My income has never been large at any time due to
impaired health in the earlier years which has followed me
on until now. But I must not fail to record here the
unfailing faithfulness of a covenant keeping God and that He
has given me many wonderful displays of His providing care
which have filled me with astonishing gratefulness.”
[SOURCE: Kenneth W. Osbeck, Amazing Grace: 366
Inspiring Hymn Stories for Daily Devotions (Grand Rapids:
Kregel Publications, 1990), 348.]
Redemption and Restoration in Real Life
I conclude this morning with a story about what happened since a tragic event that took place 9 months ago around Christmas time at New Life Church in Colorado Springs. I share it because I think it makes a point about moving beyond the 'Who, Them?' To THEM!
The event was the shooting of several people in the church parking lot and building that left three dead and three wounded. The young man, who had done the shooting, killed himself after being shot by a security guard. Earlier that day, he had entered Youth with A Mission Headquarters in suburban Denver, shooting four and killing two. His name was Matthew Murray, and he had been raised in a Christian home.
The tragedy shook the church that had just started to come out of the painful and very public story about their former pastor's, Ted Haggard, sexual sin. Now they were faced with this terrible tragedy.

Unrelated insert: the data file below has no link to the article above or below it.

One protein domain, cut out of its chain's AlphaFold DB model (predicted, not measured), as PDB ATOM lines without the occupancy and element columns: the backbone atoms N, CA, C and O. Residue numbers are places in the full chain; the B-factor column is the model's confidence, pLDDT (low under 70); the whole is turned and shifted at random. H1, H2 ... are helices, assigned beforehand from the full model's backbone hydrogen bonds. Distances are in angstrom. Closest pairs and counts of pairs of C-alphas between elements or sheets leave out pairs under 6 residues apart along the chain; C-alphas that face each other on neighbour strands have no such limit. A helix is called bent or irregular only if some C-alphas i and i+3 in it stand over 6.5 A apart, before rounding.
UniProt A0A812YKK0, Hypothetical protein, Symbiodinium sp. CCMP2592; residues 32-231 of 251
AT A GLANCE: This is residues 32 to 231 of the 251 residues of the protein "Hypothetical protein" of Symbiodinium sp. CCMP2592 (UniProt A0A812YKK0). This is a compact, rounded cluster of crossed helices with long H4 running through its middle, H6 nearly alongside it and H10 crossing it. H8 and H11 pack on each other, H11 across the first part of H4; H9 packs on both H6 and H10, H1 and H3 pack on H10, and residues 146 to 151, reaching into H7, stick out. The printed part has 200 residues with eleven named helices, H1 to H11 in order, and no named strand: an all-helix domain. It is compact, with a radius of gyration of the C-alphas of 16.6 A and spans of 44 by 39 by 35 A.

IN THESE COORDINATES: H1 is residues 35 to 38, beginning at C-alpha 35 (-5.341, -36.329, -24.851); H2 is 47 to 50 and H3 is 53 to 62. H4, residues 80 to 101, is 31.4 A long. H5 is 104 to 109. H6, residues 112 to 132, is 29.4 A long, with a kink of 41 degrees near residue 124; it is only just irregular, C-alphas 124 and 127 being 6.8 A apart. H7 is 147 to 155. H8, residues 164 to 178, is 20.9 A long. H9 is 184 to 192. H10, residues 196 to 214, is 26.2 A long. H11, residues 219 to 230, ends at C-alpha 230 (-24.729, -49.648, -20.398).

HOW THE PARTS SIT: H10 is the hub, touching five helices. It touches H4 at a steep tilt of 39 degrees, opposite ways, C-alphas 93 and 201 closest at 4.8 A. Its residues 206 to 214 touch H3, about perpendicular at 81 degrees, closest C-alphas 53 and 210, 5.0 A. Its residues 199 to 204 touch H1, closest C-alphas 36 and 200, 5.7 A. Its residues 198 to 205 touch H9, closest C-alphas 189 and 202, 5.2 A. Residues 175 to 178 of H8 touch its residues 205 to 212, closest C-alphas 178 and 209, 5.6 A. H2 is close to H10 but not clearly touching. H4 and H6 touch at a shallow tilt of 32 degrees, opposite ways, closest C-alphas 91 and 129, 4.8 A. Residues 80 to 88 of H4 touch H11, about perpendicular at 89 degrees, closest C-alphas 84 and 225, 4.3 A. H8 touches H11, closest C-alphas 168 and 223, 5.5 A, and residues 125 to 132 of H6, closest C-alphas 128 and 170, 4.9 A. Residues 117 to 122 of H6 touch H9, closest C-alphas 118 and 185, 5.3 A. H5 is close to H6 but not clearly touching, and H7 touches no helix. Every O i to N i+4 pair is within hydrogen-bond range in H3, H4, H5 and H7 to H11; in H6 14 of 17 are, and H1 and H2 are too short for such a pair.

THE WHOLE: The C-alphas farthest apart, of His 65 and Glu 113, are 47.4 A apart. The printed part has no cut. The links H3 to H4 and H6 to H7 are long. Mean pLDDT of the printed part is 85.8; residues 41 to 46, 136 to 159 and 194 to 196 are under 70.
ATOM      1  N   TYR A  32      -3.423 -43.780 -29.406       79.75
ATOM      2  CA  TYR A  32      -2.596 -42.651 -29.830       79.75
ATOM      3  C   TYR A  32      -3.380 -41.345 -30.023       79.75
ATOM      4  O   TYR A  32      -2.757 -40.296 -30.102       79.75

In a recent Christianity Today article, it was told that after granting the interview to talk about that day and its after effects, it was revealed that Brady Boyd, the current Senior Minister, called Murray's parents and asked if they would like to come to New Life and see where 'their son had passed away.' They said they had wanted to, but had refrained from do so because of their concerns for the church. They were also asked if they would be willing to meet with members of the family who had lost two teenage daughters that morning. They said yes. The same invitation was extended to the victim's family, the Work's. They said yes.
After showing the Murrays around the church where the tragic events took place, they met with the Work's in Boyd's office. "What happened there in the two hours in my office ... was the most significant ministry moment I've experienced, maybe in all of my life," Boyd said. When they first entered the office, the two families embraced. They sat, wept, and cried together, Boyd said, for "I don't know how long." Then they prayed together.
Later Jeanne Assam [the security guard who shot Murray] was invited to join them. When Jeanne, who had undoubtedly saved many lives but had been forced to shoot the Murray's son, walked into the room, "the Murrays embraced her and hugged her and released her from any guilt and remorse. The dad looked at Jeanne and said, "Please know we're so sorry that you had to do what you did. We're so sorry."
The article concludes with these words from Boyd, "We can talk philosophically about repentance and redemption and going forward with God," Boyd said, "but what I saw in that room in my office was the greatest testimony of forgiveness and redemption that I have ever seen. It was a testimony that God really can restore and redeem."
GETTING PAST YOUR PAST